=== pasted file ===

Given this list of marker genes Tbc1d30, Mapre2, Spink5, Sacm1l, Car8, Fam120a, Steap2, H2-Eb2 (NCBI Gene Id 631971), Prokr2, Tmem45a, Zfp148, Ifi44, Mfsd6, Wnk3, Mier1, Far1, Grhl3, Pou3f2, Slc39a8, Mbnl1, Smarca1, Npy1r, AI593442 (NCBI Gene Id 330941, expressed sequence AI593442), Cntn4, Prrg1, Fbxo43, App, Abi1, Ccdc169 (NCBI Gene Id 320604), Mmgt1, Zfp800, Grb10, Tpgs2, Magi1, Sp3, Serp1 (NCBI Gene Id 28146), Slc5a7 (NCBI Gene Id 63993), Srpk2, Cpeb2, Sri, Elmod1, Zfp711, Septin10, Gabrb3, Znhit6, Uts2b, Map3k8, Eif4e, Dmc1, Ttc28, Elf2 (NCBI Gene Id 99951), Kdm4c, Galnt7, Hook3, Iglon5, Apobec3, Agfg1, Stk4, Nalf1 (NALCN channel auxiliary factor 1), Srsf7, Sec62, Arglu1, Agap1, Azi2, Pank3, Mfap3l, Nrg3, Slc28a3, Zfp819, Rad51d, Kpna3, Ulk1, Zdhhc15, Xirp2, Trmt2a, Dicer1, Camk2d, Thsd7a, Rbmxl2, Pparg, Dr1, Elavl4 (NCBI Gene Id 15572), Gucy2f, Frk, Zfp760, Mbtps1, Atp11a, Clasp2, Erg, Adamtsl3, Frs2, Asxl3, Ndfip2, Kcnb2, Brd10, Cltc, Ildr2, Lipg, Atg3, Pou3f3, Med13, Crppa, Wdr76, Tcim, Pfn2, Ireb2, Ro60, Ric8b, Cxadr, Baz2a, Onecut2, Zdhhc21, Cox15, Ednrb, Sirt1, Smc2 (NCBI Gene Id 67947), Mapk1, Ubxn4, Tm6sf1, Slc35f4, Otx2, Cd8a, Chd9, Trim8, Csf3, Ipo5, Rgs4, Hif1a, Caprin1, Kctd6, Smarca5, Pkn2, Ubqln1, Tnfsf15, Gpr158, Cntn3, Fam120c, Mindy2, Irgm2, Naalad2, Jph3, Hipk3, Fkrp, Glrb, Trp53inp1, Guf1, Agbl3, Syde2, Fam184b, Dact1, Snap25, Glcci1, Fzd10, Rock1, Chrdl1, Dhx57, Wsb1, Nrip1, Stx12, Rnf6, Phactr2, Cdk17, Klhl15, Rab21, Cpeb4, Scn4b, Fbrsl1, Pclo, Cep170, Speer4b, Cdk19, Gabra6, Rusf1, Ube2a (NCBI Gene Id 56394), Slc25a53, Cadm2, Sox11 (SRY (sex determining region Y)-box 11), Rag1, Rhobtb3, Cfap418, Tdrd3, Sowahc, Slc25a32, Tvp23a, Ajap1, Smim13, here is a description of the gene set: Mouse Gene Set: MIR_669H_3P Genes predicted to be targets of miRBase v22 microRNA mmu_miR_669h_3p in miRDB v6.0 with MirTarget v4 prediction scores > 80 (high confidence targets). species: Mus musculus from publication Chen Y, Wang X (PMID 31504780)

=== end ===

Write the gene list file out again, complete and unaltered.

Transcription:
Given this list of marker genes Tbc1d30, Mapre2, Spink5, Sacm1l, Car8, Fam120a, Steap2, H2-Eb2 (NCBI Gene Id 631971), Prokr2, Tmem45a, Zfp148, Ifi44, Mfsd6, Wnk3, Mier1, Far1, Grhl3, Pou3f2, Slc39a8, Mbnl1, Smarca1, Npy1r, AI593442 (NCBI Gene Id 330941, expressed sequence AI593442), Cntn4, Prrg1, Fbxo43, App, Abi1, Ccdc169 (NCBI Gene Id 320604), Mmgt1, Zfp800, Grb10, Tpgs2, Magi1, Sp3, Serp1 (NCBI Gene Id 28146), Slc5a7 (NCBI Gene Id 63993), Srpk2, Cpeb2, Sri, Elmod1, Zfp711, Septin10, Gabrb3, Znhit6, Uts2b, Map3k8, Eif4e, Dmc1, Ttc28, Elf2 (NCBI Gene Id 99951), Kdm4c, Galnt7, Hook3, Iglon5, Apobec3, Agfg1, Stk4, Nalf1 (NALCN channel auxiliary factor 1), Srsf7, Sec62, Arglu1, Agap1, Azi2, Pank3, Mfap3l, Nrg3, Slc28a3, Zfp819, Rad51d, Kpna3, Ulk1, Zdhhc15, Xirp2, Trmt2a, Dicer1, Camk2d, Thsd7a, Rbmxl2, Pparg, Dr1, Elavl4 (NCBI Gene Id 15572), Gucy2f, Frk, Zfp760, Mbtps1, Atp11a, Clasp2, Erg, Adamtsl3, Frs2, Asxl3, Ndfip2, Kcnb2, Brd10, Cltc, Ildr2, Lipg, Atg3, Pou3f3, Med13, Crppa, Wdr76, Tcim, Pfn2, Ireb2, Ro60, Ric8b, Cxadr, Baz2a, Onecut2, Zdhhc21, Cox15, Ednrb, Sirt1, Smc2 (NCBI Gene Id 67947), Mapk1, Ubxn4, Tm6sf1, Slc35f4, Otx2, Cd8a, Chd9, Trim8, Csf3, Ipo5, Rgs4, Hif1a, Caprin1, Kctd6, Smarca5, Pkn2, Ubqln1, Tnfsf15, Gpr158, Cntn3, Fam120c, Mindy2, Irgm2, Naalad2, Jph3, Hipk3, Fkrp, Glrb, Trp53inp1, Guf1, Agbl3, Syde2, Fam184b, Dact1, Snap25, Glcci1, Fzd10, Rock1, Chrdl1, Dhx57, Wsb1, Nrip1, Stx12, Rnf6, Phactr2, Cdk17, Klhl15, Rab21, Cpeb4, Scn4b, Fbrsl1, Pclo, Cep170, Speer4b, Cdk19, Gabra6, Rusf1, Ube2a (NCBI Gene Id 56394), Slc25a53, Cadm2, Sox11 (SRY (sex determining region Y)-box 11), Rag1, Rhobtb3, Cfap418, Tdrd3, Sowahc, Slc25a32, Tvp23a, Ajap1, Smim13, here is a description of the gene set: Mouse Gene Set: MIR_669H_3P Genes predicted to be targets of miRBase v22 microRNA mmu_miR_669h_3p in miRDB v6.0 with MirTarget v4 prediction scores > 80 (high confidence targets). species: Mus musculus from publication Chen Y, Wang X (PMID 31504780)